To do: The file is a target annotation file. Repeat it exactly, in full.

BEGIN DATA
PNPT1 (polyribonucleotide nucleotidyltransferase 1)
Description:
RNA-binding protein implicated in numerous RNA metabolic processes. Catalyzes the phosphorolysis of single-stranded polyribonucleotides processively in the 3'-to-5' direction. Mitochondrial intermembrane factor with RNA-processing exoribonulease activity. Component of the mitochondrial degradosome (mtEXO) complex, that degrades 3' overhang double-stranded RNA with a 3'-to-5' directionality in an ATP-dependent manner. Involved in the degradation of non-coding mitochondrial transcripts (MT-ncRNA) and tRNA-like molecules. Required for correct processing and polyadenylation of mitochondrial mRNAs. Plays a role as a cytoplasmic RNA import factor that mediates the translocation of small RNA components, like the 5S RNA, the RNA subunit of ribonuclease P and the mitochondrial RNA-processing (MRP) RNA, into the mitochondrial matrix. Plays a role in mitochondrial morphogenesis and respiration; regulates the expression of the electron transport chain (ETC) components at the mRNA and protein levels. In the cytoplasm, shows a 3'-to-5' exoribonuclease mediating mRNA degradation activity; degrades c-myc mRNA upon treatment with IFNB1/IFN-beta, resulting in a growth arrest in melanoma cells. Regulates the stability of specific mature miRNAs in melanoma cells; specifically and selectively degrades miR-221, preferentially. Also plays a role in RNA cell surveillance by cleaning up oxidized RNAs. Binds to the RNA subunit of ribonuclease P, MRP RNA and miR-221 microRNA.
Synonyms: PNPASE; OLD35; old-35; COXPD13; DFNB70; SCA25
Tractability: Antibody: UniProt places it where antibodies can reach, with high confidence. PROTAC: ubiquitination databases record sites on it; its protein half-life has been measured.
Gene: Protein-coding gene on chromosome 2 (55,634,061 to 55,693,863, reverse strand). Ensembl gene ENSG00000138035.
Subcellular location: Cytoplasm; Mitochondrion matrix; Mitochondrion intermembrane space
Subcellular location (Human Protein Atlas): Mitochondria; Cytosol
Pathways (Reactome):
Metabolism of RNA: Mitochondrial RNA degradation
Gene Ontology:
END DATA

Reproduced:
PNPT1 (polyribonucleotide nucleotidyltransferase 1)
Description:
RNA-binding protein implicated in numerous RNA metabolic processes. Catalyzes the phosphorolysis of single-stranded polyribonucleotides processively in the 3'-to-5' direction. Mitochondrial intermembrane factor with RNA-processing exoribonulease activity. Component of the mitochondrial degradosome (mtEXO) complex, that degrades 3' overhang double-stranded RNA with a 3'-to-5' directionality in an ATP-dependent manner. Involved in the degradation of non-coding mitochondrial transcripts (MT-ncRNA) and tRNA-like molecules. Required for correct processing and polyadenylation of mitochondrial mRNAs. Plays a role as a cytoplasmic RNA import factor that mediates the translocation of small RNA components, like the 5S RNA, the RNA subunit of ribonuclease P and the mitochondrial RNA-processing (MRP) RNA, into the mitochondrial matrix. Plays a role in mitochondrial morphogenesis and respiration; regulates the expression of the electron transport chain (ETC) components at the mRNA and protein levels. In the cytoplasm, shows a 3'-to-5' exoribonuclease mediating mRNA degradation activity; degrades c-myc mRNA upon treatment with IFNB1/IFN-beta, resulting in a growth arrest in melanoma cells. Regulates the stability of specific mature miRNAs in melanoma cells; specifically and selectively degrades miR-221, preferentially. Also plays a role in RNA cell surveillance by cleaning up oxidized RNAs. Binds to the RNA subunit of ribonuclease P, MRP RNA and miR-221 microRNA.
Synonyms: PNPASE; OLD35; old-35; COXPD13; DFNB70; SCA25
Tractability: Antibody: UniProt places it where antibodies can reach, with high confidence. PROTAC: ubiquitination databases record sites on it; its protein half-life has been measured.
Gene: Protein-coding gene on chromosome 2 (55,634,061 to 55,693,863, reverse strand). Ensembl gene ENSG00000138035.
Subcellular location: Cytoplasm; Mitochondrion matrix; Mitochondrion intermembrane space
Subcellular location (Human Protein Atlas): Mitochondria; Cytosol
Pathways (Reactome):
Metabolism of RNA: Mitochondrial RNA degradation
Gene Ontology: